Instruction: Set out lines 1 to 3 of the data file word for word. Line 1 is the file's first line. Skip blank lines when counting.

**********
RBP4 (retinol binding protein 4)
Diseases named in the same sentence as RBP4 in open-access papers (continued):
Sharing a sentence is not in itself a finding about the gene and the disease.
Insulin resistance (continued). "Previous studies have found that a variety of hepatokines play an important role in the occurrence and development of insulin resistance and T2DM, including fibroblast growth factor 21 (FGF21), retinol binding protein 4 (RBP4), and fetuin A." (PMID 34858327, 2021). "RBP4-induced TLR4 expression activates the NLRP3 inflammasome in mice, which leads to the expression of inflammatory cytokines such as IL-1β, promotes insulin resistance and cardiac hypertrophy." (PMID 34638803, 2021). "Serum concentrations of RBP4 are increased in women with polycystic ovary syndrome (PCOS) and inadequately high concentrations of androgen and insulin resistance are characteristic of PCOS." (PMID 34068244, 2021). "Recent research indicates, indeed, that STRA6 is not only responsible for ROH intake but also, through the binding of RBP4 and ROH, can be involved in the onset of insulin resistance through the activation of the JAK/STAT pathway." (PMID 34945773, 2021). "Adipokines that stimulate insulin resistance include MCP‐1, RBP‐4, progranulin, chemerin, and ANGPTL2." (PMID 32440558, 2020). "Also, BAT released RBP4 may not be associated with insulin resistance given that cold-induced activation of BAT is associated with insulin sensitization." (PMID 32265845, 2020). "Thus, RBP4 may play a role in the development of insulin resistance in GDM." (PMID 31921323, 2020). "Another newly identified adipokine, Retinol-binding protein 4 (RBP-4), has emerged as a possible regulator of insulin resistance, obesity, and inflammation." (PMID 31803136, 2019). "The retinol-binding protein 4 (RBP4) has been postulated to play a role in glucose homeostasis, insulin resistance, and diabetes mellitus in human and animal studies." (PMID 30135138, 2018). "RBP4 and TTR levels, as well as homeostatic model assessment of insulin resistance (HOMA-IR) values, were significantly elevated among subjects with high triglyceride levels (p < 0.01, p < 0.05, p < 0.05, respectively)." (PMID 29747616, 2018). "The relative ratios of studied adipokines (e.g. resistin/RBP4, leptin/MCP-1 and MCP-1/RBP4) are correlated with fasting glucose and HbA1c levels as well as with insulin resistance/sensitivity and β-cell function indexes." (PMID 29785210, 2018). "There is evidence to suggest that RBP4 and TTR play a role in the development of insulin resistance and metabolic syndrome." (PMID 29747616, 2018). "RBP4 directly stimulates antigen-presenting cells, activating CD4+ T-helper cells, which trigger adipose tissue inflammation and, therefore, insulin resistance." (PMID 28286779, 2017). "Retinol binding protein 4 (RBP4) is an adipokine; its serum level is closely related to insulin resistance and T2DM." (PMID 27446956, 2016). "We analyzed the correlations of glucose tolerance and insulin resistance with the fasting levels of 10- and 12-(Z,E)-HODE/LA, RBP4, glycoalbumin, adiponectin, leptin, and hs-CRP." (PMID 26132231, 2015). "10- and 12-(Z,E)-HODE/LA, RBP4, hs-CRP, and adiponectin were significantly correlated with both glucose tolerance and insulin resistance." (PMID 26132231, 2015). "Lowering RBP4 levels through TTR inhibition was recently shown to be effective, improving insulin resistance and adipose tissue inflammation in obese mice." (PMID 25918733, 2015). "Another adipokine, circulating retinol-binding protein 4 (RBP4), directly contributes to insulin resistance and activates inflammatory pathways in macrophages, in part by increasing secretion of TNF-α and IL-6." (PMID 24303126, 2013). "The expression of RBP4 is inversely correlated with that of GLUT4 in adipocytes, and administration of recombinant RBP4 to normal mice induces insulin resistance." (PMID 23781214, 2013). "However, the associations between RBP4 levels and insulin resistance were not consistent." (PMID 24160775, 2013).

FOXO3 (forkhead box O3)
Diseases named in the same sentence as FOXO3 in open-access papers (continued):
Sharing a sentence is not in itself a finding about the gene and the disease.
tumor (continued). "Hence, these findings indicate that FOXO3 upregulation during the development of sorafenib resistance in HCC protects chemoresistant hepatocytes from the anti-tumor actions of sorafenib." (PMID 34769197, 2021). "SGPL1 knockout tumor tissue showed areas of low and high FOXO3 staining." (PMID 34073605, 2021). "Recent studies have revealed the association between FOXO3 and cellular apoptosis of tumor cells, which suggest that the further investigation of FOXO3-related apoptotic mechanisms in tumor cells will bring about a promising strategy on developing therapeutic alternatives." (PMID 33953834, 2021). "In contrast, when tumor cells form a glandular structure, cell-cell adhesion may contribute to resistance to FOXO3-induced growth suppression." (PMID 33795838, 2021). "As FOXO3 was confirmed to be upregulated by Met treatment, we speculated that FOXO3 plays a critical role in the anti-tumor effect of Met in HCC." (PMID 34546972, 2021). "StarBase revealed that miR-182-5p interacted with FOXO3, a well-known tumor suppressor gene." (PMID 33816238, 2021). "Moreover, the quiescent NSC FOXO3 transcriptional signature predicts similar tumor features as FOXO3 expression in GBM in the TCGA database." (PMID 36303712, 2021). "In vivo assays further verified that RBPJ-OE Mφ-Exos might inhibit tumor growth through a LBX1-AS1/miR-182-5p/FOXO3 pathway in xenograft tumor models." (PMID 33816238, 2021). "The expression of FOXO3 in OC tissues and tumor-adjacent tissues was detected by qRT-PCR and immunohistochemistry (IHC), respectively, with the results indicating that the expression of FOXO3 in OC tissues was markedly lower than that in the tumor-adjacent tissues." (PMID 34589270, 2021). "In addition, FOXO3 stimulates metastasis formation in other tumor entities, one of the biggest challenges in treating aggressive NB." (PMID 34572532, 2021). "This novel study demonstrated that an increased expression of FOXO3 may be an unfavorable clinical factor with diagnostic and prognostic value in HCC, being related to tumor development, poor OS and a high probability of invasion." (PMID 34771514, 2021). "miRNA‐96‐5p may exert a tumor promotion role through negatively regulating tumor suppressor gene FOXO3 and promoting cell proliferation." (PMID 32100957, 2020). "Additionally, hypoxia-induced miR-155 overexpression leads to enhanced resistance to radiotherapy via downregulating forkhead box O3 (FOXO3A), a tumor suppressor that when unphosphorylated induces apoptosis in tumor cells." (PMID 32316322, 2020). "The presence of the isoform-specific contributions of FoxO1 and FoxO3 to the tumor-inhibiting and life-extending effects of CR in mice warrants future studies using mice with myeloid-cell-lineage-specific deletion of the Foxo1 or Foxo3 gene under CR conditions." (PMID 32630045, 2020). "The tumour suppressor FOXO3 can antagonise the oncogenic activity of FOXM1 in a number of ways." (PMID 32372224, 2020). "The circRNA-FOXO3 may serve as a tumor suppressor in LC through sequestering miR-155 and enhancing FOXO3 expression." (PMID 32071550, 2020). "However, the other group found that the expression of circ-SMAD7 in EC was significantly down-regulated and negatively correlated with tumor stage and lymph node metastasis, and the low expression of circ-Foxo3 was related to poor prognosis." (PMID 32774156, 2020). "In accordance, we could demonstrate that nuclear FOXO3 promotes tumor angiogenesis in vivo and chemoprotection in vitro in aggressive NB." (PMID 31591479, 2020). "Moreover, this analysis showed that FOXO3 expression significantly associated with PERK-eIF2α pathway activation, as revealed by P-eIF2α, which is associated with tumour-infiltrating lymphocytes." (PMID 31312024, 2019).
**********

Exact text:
RBP4 (retinol binding protein 4)
Diseases named in the same sentence as RBP4 in open-access papers (continued):
Sharing a sentence is not in itself a finding about the gene and the disease.